Favourite Hobbies – Corbels – An Unexpected Discovery

I’ve written before about my commitment to “lifelong learning” and my pursuit of new topics now that I’m retired. Art History, Mosaics and Poetry were all conscious choices and continue to bring me challenge and satisfaction, hopefully also stimulating my “little grey cells.”

Another area of study was started by an unexpected discovery, while we were on holiday in the Monmouth/Hereford counties. We stayed at a lovely little caravan site 8 miles north of Monmouth and as always took a look at the Rough Guide to see what was of interest in the local area, before having a tour in the car of several villages within a 20 mile radius.

Kilpeck was one village highlighted and sure enough as well as being in a fabulous location and furnished with a splendid pub and some grassy walks where the dogs could run around with impunity, we found the church, dating back to Norman times, which was in the most amazing state of repair. Like many churches of this era, it contains a number of features of interest and to see the detail you’ll need to click on this link to the church’s own website.

The thing we loved most was the range of corbels around the eaves of the roof, perfectly preserved and including some brilliant carvings and images, for example:

kilpeck church 3

As well as the corbels there are fantastic carvings around the doors, depicting dragons and “green men,” some more reminiscent of pagan than of Christian times and the whole is set in a beautiful graveyard, and next to the ruined Kilpeck castle. From both the church and castle, there are spectacular views across the countryside.

kilpeck church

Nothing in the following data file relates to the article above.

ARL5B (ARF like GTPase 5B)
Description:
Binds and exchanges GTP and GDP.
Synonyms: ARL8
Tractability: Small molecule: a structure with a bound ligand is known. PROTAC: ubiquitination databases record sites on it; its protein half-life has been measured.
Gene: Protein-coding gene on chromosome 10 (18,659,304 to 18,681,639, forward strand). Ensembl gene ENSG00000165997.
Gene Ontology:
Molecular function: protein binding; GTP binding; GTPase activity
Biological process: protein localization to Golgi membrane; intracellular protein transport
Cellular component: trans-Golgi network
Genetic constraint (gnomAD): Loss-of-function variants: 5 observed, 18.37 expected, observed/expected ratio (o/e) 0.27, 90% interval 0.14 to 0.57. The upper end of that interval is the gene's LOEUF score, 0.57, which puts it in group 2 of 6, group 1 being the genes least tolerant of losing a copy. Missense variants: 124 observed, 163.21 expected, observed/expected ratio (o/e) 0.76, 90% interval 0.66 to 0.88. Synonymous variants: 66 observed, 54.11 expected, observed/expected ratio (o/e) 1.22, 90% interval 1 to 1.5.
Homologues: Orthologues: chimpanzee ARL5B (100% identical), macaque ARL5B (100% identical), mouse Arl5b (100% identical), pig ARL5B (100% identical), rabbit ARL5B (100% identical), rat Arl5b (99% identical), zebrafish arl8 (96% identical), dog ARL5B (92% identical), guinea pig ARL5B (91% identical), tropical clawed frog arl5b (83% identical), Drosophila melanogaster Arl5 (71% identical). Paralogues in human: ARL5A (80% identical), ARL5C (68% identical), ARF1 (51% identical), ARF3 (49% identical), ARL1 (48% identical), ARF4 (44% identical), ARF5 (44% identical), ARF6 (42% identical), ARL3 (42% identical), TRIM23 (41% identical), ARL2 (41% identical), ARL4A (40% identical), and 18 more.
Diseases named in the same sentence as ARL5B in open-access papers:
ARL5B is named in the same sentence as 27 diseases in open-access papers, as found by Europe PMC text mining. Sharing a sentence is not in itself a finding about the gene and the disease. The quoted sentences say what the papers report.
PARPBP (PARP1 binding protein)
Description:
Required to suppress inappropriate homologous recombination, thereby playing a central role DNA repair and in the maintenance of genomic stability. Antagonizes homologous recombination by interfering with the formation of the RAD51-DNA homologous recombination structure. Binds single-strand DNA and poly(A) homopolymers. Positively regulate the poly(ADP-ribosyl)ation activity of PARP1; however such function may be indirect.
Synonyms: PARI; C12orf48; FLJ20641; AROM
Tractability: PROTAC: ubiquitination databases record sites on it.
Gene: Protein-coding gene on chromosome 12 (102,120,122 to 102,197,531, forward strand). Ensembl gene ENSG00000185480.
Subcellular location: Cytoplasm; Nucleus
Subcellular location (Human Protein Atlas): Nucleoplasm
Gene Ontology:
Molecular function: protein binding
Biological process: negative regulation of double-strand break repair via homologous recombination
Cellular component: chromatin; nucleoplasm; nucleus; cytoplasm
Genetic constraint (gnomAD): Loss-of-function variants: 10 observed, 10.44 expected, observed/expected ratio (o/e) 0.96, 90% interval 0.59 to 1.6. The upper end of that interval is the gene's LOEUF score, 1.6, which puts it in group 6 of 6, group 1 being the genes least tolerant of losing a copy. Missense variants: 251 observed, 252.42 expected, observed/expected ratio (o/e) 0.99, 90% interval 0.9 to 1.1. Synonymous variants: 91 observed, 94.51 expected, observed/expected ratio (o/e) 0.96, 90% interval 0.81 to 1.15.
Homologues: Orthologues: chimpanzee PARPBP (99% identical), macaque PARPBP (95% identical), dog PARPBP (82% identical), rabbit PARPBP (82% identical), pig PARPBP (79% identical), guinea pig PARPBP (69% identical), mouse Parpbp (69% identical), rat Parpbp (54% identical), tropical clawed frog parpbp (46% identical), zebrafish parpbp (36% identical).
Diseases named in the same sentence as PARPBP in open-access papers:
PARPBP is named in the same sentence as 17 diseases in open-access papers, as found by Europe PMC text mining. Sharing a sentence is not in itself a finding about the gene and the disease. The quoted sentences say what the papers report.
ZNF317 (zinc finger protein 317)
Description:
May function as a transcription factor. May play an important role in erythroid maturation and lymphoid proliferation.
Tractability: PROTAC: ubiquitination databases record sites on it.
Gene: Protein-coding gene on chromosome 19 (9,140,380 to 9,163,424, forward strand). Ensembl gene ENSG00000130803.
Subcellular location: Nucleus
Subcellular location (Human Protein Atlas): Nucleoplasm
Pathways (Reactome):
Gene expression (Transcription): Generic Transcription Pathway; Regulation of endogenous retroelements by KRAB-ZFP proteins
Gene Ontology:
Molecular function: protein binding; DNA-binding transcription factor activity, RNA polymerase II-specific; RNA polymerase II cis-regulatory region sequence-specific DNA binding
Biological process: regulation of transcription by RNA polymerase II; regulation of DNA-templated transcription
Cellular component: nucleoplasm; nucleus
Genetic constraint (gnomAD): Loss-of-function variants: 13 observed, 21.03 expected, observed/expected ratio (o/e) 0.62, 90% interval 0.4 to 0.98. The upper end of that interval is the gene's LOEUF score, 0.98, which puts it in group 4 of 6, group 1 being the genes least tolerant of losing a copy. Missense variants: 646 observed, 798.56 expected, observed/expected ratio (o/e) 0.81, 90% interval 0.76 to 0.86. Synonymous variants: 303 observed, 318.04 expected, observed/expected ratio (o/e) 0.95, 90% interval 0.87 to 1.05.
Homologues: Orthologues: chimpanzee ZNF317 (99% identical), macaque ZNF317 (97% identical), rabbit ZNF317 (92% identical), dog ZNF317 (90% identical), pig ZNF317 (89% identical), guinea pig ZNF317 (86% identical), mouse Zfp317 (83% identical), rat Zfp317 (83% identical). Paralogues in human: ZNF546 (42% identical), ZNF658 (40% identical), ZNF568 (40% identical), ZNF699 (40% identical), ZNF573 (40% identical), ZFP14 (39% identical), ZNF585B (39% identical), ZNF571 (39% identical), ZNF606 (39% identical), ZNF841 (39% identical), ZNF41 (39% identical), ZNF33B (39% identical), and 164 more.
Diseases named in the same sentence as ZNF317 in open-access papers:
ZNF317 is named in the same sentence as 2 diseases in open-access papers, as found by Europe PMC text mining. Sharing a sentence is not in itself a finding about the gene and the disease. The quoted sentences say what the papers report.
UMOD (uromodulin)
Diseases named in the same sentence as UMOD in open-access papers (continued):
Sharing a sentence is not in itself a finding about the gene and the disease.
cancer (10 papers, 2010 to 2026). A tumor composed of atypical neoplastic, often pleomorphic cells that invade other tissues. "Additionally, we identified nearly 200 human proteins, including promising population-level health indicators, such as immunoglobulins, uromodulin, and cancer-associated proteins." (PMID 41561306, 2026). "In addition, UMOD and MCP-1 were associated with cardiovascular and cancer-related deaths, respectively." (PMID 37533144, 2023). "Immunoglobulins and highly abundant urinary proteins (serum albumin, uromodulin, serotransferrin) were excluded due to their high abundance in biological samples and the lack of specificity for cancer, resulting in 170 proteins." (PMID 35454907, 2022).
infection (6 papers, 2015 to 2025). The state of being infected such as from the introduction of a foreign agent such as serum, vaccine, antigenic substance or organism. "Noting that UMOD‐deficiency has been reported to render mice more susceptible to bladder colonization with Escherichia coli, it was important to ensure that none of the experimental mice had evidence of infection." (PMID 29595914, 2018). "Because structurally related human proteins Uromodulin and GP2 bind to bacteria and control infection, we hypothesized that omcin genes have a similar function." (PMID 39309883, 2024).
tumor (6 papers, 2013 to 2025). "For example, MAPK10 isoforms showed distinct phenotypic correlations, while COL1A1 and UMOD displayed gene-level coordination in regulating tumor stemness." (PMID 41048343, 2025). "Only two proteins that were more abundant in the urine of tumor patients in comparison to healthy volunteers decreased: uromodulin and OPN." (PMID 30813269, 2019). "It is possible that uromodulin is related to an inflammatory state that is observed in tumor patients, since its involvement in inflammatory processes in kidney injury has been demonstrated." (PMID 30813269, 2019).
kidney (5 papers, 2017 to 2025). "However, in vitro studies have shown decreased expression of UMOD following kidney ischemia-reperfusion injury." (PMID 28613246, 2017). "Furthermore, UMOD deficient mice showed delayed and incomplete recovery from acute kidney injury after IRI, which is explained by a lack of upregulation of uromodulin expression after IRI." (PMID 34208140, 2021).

kilpeck church 2

Reading up on the church led to us finding other examples here on the Welsh borders —and on other trips around the UK— of church buildings with their own features and “secrets.” Whether or not one shares the beliefs behind them, they are often moving in their humanity and in the atmosphere they create of an earlier age. The work that went into these buildings represents the power and money of the ruling elite, as well as the pride of the masons and in almost every case, you can see evidence too of the humour and love of satire that we have inherited.

I love this figure from Winchcombe church in the Cotswolds – I wonder if he was based on a local dignitary?

art historyAbout the Author: 

Pam Norman worked in Training and Development for most of her career and nowadays pursues a range of interests, such as mosaic, art history, travel at home and abroad, as well as having an ever increasing number of grandchildren and a couple of rather gorgeous Border Collies. She has always enjoyed words and wordplay and likes to write short stories, poetry and articles. She is part of the East Devon Writers Group, a writing group which produced a range of work to raise funds for Devon Air Ambulance.

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